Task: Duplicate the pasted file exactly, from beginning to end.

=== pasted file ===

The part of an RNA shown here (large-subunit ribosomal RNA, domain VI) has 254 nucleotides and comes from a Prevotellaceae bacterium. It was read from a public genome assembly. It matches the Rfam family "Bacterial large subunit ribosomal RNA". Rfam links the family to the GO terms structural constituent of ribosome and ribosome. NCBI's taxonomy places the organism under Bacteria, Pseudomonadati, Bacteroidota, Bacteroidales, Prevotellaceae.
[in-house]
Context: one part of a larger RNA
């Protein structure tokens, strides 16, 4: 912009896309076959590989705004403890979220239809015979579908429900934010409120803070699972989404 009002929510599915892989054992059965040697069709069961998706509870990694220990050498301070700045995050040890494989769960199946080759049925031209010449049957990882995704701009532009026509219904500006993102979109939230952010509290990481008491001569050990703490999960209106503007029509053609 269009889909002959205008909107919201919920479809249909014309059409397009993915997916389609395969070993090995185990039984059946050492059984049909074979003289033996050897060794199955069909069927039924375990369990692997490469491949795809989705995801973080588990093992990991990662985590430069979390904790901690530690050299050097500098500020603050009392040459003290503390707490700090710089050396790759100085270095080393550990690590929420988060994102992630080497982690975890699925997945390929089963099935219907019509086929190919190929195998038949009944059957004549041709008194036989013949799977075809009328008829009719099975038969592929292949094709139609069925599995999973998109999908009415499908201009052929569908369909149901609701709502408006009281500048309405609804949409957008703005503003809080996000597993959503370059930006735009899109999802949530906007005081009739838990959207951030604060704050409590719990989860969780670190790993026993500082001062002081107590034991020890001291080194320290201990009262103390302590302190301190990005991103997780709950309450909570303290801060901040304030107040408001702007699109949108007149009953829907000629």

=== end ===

The part of an RNA shown here (large-subunit ribosomal RNA, domain VI) has 254 nucleotides and comes from a Prevotellaceae bacterium. It was read from a public genome assembly. It matches the Rfam family "Bacterial large subunit ribosomal RNA". Rfam links the family to the GO terms structural constituent of ribosome and ribosome. NCBI's taxonomy places the organism under Bacteria, Pseudomonadati, Bacteroidota, Bacteroidales, Prevotellaceae.
[in-house]
Context: one part of a larger RNA
């Protein structure tokens, strides 16, 4: 912009896309076959590989705004403890979220239809015979579908429900934010409120803070699972989404 009002929510599915892989054992059965040697069709069961998706509870990694220990050498301070700045995050040890494989769960199946080759049925031209010449049957990882995704701009532009026509219904500006993102979109939230952010509290990481008491001569050990703490999960209106503007029509053609 269009889909002959205008909107919201919920479809249909014309059409397009993915997916389609395969070993090995185990039984059946050492059984049909074979003289033996050897060794199955069909069927039924375990369990692997490469491949795809989705995801973080588990093992990991990662985590430069979390904790901690530690050299050097500098500020603050009392040459003290503390707490700090710089050396790759100085270095080393550990690590929420988060994102992630080497982690975890699925997945390929089963099935219907019509086929190919190929195998038949009944059957004549041709008194036989013949799977075809009328008829009719099975038969592929292949094709139609069925599995999973998109999908009415499908201009052929569908369909149901609701709502408006009281500048309405609804949409957008703005503003809080996000597993959503370059930006735009899109999802949530906007005081009739838990959207951030604060704050409590719990989860969780670190790993026993500082001062002081107590034991020890001291080194320290201990009262103390302590302190301190990005991103997780709950309450909570303290801060901040304030107040408001702007699109949108007149009953829907000629």